The SEC absolutely dominates the list. All told, the SEC teams in the top 10 produced 215 NFL players. Those 4 teams alone have produced enough talent to field 4 entire 53 man NFL rosters. They also produced 84 starters. Which is nearly enough to field 4 teams with starting caliber talent at every position. They unquestionably produce the most talent with double the amount of teams on the list of any other conference. And Auburn was barely on the outside looking in - being just 9 points from the ten spot.

Looking at recruiting classes and draft classes of the past couple years, LSU and USC have the most potential to shoot up the list. Ohio State's recruiting has been down a bit, while Miami and Florida State have been struggling. Florida and Notre Dame could also make a substantial move if they continue their level of recruiting success.

While I didn't do player breakdowns according to their original state of origin, I think its impossible to ignore the prominance of the 3 major Florida schools on the list, considering a good collection of their recruits come from their home state. Long ranked as one of the top recruiting states along with Texas and California, I think Florida not doubt produces the most talent in the land.

You may personally disagree with my list or its ordering and that's fine, but I tried my best to find some sort of statistical argument for this question and while I don't think my formula is by any means superb, I do think its a good indicator of which schools currently have contributed to the NFL talent base.

Wednesday, July 18, 2007

The Blood and Guts of Derek Jeter: What A-Rod Doesn't Understand

The other sports are just sports. Baseball is a love. ~Bryant Gumbel, 1981

If you follow baseball this quote likely hits home with you. No one had to teach you to love baseball, you just did. When you showed up at the park you found an inherent beauty in the freshly groomed outfield grass, and perfectly chalked lines heading from home to first and third to home. Nothing tastes better than a ballpark frank and a beer. Even if your seats were absolutely terrible, there was something downright beautiful about being at the park.

In keeping with this love, there is nothing better than watching guys play that you can simply tell just love the game. They may not even be the best players, but they run out every ground ball, they hustle onto the field after the national anthem. They dive in the dirt any time any such opportunity presents itself. Those hard nose classic players like Pete Rose and Ty Cobb - however hated they may be, are still infinitely loved among baseball aficionados and not just because they are great, but because they loved the game - and they played like it.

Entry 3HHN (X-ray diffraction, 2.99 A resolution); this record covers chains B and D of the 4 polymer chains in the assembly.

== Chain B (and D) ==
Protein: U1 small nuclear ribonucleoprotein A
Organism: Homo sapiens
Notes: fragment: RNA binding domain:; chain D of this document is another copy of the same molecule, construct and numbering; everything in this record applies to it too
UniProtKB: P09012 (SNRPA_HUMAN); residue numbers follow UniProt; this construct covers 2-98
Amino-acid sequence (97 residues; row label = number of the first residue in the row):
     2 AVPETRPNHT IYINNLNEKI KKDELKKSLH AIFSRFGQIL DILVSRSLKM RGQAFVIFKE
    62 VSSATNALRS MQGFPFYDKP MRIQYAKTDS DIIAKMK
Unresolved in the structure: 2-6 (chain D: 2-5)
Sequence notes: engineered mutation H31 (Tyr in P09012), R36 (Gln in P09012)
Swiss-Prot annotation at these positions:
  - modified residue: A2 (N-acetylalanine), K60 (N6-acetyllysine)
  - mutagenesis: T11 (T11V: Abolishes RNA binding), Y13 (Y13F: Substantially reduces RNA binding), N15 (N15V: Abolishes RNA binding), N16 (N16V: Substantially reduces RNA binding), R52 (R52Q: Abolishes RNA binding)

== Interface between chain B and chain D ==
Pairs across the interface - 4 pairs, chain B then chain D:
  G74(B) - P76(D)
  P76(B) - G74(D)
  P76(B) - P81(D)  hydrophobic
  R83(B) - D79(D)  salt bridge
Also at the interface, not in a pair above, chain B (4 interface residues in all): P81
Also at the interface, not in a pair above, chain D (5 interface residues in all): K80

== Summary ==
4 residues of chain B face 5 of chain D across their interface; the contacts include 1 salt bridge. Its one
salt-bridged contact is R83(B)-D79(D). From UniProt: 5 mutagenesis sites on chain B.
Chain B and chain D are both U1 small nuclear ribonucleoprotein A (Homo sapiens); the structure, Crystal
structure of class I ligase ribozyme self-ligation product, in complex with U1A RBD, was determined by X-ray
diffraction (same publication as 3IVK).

In 2000, when Alex Rodriguez was anointed a 252 million dollar contract by then Texas Rangers General Manager John Hart (the single most lucrative athletic contract in sports history), major expectations were singularly foisted upon one of Major League Baseball's up and coming young superstars. After 3 personally successful seasons (though the team struggled mightily), A-rod grew impatient with the lack of success and with agent Scott Boras, began looking for other options. This was obviously complicated by the magnitude of his contract. In many ways, he seemed entirely unmovable - only certain teams would be able to handle the financial burden he brought with him.

Fortunately for A-rod, baseball's biggest franchise came calling. In 2003 Yankees owner George Steinbrenner, notorious for opening his wallet to bring home baseball's biggest names - Roger Clemens (on more than one occasion) and Reggie Jackson to name a couple - negotiated a trade sending rising star Alfonso Soriano and some prospects to be named to the Rangers for Rodriguez.

Yankee fans were flooded with excitement. Fresh off new Yankee hero Aaron Boone's miraculous game winning homerun versus the Red Sox in the 2003 ALCS, he was ousted from his position by the incumbent superstar. Rodriguez got his wish - finally playing on a perennial contender, but with it came sacrifices - surrendering his career position - shortstop - to Yankee captain Derek Jeter, to move to third; and surrendering his career number - 3 - because it had long since been retired in honor of Yankee great, George Herman Ruth - better known as the "Babe".

A-rod amicably accepted his new role, excited to be apart of a team which undoubtedly would contend for a World Series birth every year. However, 2004 proved to be a troubling year for A-rod. Playing for the Yankees brought a new set of pressures - both from the media and his new boss. The Yankees win. Period. That's just what they do. A-rod's only job was to help the Yankees win. Personally, A-rod's batting average, homerun, slugging percentage, on base percentage and RBI totals dropped. Furthermore, his struggles at 3rd were greatly noted - as he fumbled around trying to find comfort at the position.